We have been doing some extensive research on ‘remote work spaces’ to help our staff manage their family and work well. Many parents are facing a new challenge and a great challenge – how can we focus on work and engage our kids with social distancing, school, day cares, camps, and extra-curricular activities closed, postponed, or cancelled – in some cases, indefinitely. We have put together some of our own findings to help you –
- First, go easy on yourself and manage expectations well, with your employers and your family.
- As tempting as it may seem to park your kids in front of a screen all day so you can get work down, children need structure and interaction.
- Have regular meetings with them, keep a routine, post it somewhere they can see it, send them on a quest or have them create a project. Add an element of competition. to this.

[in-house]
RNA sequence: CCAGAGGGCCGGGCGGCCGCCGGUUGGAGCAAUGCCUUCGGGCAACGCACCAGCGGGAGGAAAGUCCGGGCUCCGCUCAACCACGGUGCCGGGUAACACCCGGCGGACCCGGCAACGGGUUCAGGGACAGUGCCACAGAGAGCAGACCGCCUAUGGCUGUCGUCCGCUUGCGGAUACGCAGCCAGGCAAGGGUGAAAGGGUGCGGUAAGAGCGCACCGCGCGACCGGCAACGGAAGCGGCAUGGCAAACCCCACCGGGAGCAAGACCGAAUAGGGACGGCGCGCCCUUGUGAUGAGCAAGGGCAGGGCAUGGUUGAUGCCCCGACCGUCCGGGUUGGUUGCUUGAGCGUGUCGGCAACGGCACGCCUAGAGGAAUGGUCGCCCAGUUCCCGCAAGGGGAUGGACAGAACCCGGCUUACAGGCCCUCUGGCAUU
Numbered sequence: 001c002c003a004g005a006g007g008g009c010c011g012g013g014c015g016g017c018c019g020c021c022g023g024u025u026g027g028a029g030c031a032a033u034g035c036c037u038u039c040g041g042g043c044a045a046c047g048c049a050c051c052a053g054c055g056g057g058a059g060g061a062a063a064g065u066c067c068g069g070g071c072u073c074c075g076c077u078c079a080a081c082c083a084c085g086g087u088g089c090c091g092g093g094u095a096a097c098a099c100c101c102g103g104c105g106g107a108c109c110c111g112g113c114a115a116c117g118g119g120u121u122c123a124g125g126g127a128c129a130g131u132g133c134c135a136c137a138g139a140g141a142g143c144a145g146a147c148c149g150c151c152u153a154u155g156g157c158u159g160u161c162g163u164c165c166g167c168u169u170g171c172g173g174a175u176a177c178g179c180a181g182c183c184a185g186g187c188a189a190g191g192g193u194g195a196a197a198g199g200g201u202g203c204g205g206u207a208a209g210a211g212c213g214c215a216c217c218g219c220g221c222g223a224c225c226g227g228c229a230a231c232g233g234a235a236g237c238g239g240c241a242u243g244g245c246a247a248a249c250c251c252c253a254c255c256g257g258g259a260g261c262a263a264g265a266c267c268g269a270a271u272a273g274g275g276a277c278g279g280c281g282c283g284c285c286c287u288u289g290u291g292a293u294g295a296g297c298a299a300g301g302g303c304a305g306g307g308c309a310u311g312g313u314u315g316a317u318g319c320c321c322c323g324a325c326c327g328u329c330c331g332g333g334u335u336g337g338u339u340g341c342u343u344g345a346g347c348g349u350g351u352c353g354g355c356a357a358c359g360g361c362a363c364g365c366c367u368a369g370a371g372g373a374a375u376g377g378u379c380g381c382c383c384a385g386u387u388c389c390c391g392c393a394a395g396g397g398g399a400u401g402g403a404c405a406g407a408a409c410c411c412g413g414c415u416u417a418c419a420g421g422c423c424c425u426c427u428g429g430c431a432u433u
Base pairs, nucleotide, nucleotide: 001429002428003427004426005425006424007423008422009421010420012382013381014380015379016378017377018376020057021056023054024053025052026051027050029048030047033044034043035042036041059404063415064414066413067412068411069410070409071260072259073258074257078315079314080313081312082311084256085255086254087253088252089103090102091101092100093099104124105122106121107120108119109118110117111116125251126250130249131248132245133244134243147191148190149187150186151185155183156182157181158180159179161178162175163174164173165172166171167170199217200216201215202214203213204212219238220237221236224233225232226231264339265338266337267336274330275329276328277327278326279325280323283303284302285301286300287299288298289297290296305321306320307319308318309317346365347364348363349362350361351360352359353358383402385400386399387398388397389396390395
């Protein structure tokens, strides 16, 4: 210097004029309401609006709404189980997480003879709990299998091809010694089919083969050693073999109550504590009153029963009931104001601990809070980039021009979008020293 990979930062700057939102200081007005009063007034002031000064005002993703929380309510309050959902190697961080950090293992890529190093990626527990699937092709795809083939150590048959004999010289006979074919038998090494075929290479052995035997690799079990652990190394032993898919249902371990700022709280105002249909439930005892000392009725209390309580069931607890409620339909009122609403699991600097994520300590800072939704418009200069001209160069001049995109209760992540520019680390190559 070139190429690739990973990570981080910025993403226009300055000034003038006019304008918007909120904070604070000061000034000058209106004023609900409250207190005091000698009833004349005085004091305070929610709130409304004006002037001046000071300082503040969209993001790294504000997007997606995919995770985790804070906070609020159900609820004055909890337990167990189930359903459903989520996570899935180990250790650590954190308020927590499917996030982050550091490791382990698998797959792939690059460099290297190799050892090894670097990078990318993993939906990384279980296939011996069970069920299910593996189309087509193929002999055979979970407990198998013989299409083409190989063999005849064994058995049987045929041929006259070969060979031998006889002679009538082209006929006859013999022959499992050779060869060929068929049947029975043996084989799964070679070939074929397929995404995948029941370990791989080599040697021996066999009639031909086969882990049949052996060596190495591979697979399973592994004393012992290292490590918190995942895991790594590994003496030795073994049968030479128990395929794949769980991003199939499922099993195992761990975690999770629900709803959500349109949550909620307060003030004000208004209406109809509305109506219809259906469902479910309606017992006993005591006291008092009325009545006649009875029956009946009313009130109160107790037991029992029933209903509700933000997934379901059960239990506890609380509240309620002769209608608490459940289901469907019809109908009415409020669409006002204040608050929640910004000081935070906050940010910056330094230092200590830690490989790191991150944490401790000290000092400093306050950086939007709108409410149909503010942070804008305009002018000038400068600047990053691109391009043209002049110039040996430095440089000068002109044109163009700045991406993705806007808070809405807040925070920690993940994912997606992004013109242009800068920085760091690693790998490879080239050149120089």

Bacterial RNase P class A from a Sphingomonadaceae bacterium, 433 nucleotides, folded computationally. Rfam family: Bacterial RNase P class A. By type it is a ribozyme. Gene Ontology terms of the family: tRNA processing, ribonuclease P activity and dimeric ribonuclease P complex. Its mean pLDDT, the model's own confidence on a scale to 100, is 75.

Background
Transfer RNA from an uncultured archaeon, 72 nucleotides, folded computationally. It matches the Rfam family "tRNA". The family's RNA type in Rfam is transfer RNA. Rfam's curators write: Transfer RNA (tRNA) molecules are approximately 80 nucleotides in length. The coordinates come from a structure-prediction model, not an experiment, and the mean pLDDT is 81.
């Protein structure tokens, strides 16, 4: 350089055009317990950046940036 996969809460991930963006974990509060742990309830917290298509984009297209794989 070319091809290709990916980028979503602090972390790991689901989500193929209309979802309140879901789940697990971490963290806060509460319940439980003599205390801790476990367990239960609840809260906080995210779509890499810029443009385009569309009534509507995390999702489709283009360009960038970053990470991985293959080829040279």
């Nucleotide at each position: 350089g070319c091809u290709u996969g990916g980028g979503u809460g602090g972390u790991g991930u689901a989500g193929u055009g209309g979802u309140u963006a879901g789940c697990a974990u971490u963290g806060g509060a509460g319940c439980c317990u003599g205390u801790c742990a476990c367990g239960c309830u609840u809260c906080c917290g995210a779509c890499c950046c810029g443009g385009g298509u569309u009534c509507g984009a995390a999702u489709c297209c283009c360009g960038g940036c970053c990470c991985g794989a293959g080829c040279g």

- Let them have a say in the schedule so they are buying into it, experts recommend. Some suggest setting goals as well.
- Your coworkers are more understanding than you think about your kids singing in the background, having a complete meltdown or making an appearance in a video call.
- There is no professional advantage to pretending things are normal – you will reduce your anxiety if you accept this and work around this.
- With younger kids set short blocks of time like 15 minutes, so you can answer three emails, for example. Set bigger blocks of time, such as an hour, for older children.
- If you are fortunate to have a partner working from home as well, take turns with the kids.
Sometimes thinking of activities to keep kids engaged while working from home seems like it’s harder than unscrambling eggs, but the truth is that there are limitless possibilities. By putting a bit of time and effort into planning out a routine that will keep your kids engaged, you can carve out some time for yourself to be productive.
Source: HR Downloads, CTV New, CNN Business